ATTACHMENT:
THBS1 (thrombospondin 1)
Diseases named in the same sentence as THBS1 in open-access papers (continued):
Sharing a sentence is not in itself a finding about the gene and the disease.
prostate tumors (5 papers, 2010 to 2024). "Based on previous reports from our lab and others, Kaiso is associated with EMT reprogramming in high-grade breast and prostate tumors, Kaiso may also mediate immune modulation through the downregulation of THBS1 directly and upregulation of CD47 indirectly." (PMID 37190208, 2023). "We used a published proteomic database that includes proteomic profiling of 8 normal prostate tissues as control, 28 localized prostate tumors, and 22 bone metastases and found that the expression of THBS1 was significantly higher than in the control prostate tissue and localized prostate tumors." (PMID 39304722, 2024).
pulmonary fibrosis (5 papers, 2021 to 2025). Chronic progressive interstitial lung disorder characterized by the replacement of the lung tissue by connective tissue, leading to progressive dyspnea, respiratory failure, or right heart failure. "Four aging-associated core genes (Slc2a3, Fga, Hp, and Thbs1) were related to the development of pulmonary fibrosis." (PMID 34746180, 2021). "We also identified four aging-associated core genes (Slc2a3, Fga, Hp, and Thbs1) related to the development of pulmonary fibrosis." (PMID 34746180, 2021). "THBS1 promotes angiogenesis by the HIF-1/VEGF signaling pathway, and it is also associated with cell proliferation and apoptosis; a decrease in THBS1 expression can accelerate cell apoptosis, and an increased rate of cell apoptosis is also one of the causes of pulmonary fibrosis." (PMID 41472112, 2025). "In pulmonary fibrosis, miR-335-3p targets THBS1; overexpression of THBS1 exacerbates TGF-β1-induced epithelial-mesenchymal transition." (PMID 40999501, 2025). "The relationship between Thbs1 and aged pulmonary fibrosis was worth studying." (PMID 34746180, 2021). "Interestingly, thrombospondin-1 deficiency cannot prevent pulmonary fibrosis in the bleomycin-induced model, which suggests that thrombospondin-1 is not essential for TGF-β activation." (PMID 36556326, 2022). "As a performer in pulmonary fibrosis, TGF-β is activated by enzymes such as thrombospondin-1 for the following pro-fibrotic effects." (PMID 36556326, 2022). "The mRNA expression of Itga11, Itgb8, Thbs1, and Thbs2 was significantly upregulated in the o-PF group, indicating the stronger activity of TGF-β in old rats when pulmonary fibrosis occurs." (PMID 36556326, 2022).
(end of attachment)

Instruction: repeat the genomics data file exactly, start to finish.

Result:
THBS1 (thrombospondin 1)
Diseases named in the same sentence as THBS1 in open-access papers (continued):
Sharing a sentence is not in itself a finding about the gene and the disease.
prostate tumors (5 papers, 2010 to 2024). "Based on previous reports from our lab and others, Kaiso is associated with EMT reprogramming in high-grade breast and prostate tumors, Kaiso may also mediate immune modulation through the downregulation of THBS1 directly and upregulation of CD47 indirectly." (PMID 37190208, 2023). "We used a published proteomic database that includes proteomic profiling of 8 normal prostate tissues as control, 28 localized prostate tumors, and 22 bone metastases and found that the expression of THBS1 was significantly higher than in the control prostate tissue and localized prostate tumors." (PMID 39304722, 2024).
pulmonary fibrosis (5 papers, 2021 to 2025). Chronic progressive interstitial lung disorder characterized by the replacement of the lung tissue by connective tissue, leading to progressive dyspnea, respiratory failure, or right heart failure. "Four aging-associated core genes (Slc2a3, Fga, Hp, and Thbs1) were related to the development of pulmonary fibrosis." (PMID 34746180, 2021). "We also identified four aging-associated core genes (Slc2a3, Fga, Hp, and Thbs1) related to the development of pulmonary fibrosis." (PMID 34746180, 2021). "THBS1 promotes angiogenesis by the HIF-1/VEGF signaling pathway, and it is also associated with cell proliferation and apoptosis; a decrease in THBS1 expression can accelerate cell apoptosis, and an increased rate of cell apoptosis is also one of the causes of pulmonary fibrosis." (PMID 41472112, 2025). "In pulmonary fibrosis, miR-335-3p targets THBS1; overexpression of THBS1 exacerbates TGF-β1-induced epithelial-mesenchymal transition." (PMID 40999501, 2025). "The relationship between Thbs1 and aged pulmonary fibrosis was worth studying." (PMID 34746180, 2021). "Interestingly, thrombospondin-1 deficiency cannot prevent pulmonary fibrosis in the bleomycin-induced model, which suggests that thrombospondin-1 is not essential for TGF-β activation." (PMID 36556326, 2022). "As a performer in pulmonary fibrosis, TGF-β is activated by enzymes such as thrombospondin-1 for the following pro-fibrotic effects." (PMID 36556326, 2022). "The mRNA expression of Itga11, Itgb8, Thbs1, and Thbs2 was significantly upregulated in the o-PF group, indicating the stronger activity of TGF-β in old rats when pulmonary fibrosis occurs." (PMID 36556326, 2022).